2020 Senior BA & BFA Exhibition
Please enjoy the Senior BA & BFA Exhibition online!
Congratulations BFA candidates Kristina Czoschke, Sage Gould, Allison Hoey, Madison Madore, Tejas Moses, and Lansing Ward and BA candidates, Katherine Gleason, Molly Glover, Kaitlyn Grant, Alexa Lopiano, Alexa Ronan, Natalie Smith, Kathryn Stone.
This digital exhibition celebrates the achievements of the Bachelor of Arts and Bachelor of Fine Arts degree candidates from the University’s Department of Art and Art History. View the work online from the class of 2020, listen to BFA interviews, YouTube videos, and much more! Thank you and congratulations to the Department of Art & Art History faculty and staff. A special thank you to Otto Luna, visual resource librarian, for creating a website we can all enjoy and celebrate.
Dan Mills: Human Topographies
(Closed March 16–21)
Artist Reception: Thursday, February 6, 5–7 p.m.
Artist Talk: Thursday, February 6, 5:15–6 p.m.
Dan Mills: Human Topographies, Mills will lead a discussion about his studio practice and works on view. Museum of Art, PCAC (Snow date: February 19, 12:10-1 p.m.)
Human Topographies presents a narrow slice of the artist’s wide-ranging and decades-long interest in history, exploration, and games and wordplay to investigate networks—networks of power, trade, and migration that underpin societies, nationally and globally. Mills makes luminous and layered paintings and collages about our shared human history utilizing maps and data to expose the legacies of imperialism: war, colonialism, and the forced displacement of people.
The idea of shared authorship—that visitors complete a work of art through their own understanding—is an organizing principle in Amy Stacey Curtis’ conceptual art practice. Her minimal, yet ambitious, sculptures and installations are activated through audience participation. Visitors to Transfer and mirror IV are invited to touch, perpetuate, and resolve the exhibit’s ﬁve unique works according to a prescribed set of Curtis’ instructions. Supported by the Winthrop L. Carter Gift Fund.
Amy Stacey Curtis: mirror IV
**3S Artspace is temporarily close for public events and Gallery visitation through March 31, 2020.
February 7 - March 29, 2020
Meet the artist: Friday, February 7, 5 -8 p.m.
Supported by the UNH Arts Initiative Fund in collaboration with 3S Artspace and Maine Arts Commission, an independent state agency supported by the National Endowment for the Arts, and sponsored by Pierce Aluminum Company.
Exhibitions at the Museum of Art
The Museum of Art presents eight to ten changing exhibitions yearly that cover a range of periods, styles, and media. Works from public and private collections throughout New England, as well as the Museum's permanent collection, provide the focus of important, widely acclaimed exhibitions.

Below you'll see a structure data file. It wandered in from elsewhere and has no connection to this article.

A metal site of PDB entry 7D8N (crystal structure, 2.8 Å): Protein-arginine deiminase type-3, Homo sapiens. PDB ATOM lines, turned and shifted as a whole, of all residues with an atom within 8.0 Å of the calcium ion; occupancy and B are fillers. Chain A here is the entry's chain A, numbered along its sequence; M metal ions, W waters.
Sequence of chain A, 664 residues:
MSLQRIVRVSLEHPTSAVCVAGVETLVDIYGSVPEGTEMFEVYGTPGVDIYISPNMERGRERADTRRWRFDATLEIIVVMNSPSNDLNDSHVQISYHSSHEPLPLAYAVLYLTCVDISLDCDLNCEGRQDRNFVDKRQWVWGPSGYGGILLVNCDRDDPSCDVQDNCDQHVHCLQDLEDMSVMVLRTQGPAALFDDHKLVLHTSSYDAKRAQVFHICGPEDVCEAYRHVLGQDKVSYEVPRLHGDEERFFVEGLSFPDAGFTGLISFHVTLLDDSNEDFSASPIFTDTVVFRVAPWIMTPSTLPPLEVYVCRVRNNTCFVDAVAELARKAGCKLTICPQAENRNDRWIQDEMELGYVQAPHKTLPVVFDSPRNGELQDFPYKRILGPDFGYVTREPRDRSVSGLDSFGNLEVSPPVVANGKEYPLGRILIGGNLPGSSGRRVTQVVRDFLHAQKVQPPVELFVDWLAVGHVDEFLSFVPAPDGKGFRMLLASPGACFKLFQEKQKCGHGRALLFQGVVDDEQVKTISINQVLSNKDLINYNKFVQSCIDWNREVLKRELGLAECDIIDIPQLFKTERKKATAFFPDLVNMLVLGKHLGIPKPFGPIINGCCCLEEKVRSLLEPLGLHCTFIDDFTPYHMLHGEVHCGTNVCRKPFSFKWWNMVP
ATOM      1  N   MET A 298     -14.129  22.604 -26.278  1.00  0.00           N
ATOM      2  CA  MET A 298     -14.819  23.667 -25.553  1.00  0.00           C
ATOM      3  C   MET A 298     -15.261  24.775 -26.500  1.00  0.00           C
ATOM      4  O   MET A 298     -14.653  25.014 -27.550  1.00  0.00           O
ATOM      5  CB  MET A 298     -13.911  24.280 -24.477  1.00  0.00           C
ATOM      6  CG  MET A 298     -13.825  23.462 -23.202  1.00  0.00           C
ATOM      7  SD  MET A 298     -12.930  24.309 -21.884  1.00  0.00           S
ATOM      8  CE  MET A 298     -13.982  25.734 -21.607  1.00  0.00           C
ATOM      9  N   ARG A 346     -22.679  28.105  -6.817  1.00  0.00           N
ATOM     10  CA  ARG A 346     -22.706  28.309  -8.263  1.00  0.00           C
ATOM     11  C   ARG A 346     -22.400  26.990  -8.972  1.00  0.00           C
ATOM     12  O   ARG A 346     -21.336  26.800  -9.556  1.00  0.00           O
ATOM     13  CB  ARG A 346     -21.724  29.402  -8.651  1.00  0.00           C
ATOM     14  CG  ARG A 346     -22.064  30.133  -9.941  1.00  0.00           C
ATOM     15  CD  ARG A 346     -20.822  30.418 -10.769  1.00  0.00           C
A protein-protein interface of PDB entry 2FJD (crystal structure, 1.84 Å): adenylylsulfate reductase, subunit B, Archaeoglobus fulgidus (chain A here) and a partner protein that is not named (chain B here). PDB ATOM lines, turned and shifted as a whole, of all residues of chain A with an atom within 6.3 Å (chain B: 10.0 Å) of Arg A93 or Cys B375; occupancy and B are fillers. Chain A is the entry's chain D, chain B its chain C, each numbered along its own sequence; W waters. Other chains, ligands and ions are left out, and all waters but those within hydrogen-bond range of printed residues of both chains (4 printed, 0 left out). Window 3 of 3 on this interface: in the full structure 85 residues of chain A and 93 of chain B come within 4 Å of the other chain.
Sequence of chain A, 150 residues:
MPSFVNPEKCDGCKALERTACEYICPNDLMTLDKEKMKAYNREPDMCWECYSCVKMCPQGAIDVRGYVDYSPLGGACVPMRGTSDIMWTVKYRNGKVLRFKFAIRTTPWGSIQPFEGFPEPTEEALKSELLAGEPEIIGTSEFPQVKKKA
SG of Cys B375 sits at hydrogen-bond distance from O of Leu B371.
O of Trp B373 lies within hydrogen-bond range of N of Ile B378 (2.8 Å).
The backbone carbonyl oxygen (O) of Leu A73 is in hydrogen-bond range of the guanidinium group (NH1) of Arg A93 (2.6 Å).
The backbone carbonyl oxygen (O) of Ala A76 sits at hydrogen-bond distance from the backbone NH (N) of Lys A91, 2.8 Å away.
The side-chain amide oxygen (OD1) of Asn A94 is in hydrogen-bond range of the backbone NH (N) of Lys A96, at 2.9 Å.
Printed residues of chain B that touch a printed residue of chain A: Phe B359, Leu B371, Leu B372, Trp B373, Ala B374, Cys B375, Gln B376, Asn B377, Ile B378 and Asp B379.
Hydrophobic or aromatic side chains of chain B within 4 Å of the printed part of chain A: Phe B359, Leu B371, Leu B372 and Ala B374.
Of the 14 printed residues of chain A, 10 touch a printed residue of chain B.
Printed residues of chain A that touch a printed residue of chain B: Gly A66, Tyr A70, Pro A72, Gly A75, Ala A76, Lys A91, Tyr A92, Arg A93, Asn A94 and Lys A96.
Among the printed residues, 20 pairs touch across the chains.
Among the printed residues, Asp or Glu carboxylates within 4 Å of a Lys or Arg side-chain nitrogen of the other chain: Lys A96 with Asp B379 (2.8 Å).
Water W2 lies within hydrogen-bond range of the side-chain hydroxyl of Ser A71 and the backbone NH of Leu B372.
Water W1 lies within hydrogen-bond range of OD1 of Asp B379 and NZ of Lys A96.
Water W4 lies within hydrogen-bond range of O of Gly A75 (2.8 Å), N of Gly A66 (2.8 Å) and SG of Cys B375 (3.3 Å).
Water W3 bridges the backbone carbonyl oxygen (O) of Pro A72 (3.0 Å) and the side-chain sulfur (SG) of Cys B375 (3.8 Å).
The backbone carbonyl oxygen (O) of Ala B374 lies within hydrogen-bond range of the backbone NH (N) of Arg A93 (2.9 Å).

Past exhibitions have included the etchings and engravings of Dürer and Rembrandt, contemporary work by New Hampshire artists, New England landscape painting, and nineteenth-century Japanese prints, among others. The Museum of Art has also produced a series of major exhibitions examining the artistic heritage of New Hampshire, focusing on the Isles of Shoals, the White Mountains, the art colonies of Cornish and Dublin, New Hampshire folk art, and the state's traditional arts made of wood.
The Museum of Art also regularly presents exhibitions of the University of New Hampshire's art faculty members, alumni, and graduate and undergraduate art students.
Our exhibitions and programs are supported in part by the Friends of the Museum of Art.
On View in the Mills Courtyard
Dale Rogers: Cardinal
Cardinal, an enlarged version of the popular red bird found on his 2012 Bird in Hand sculpture. This arresting sculpture is placed at the intersection of Main Street and Pettee Brook Lane. Rogers’ outdoor sculptures maintain a human-scale and recognizable imagery to make them approachable. He entices people to get close to the work through the ease of familiar designs and the appeal of organic flowing lines and elegant mix of durable materials.
Rogers believes it is important to make art accessible to the public. “Art,” he states, “is the spark that feeds the imagination and generates conversation.” We couldn’t agree more. I wish to thank Dale and “Team Rogers,” the artist’s crew of studio assistants and metal and glass fabricators, for their collegiality and help coordinating the installation of these two captivating sculptures.
Wendy Klemperer: Restraint and Release
Brooklyn-based artist Wendy Klemperer fashions arresting, realistic looking wildlife sculptures from welded scraps of steel—a material that conveys the raw, untamed quality of the animals she depicts. Wendy Klemperer: Restraint and Release is on view in the Mills Courtyard with support from the FEDCO Charitable Foundation.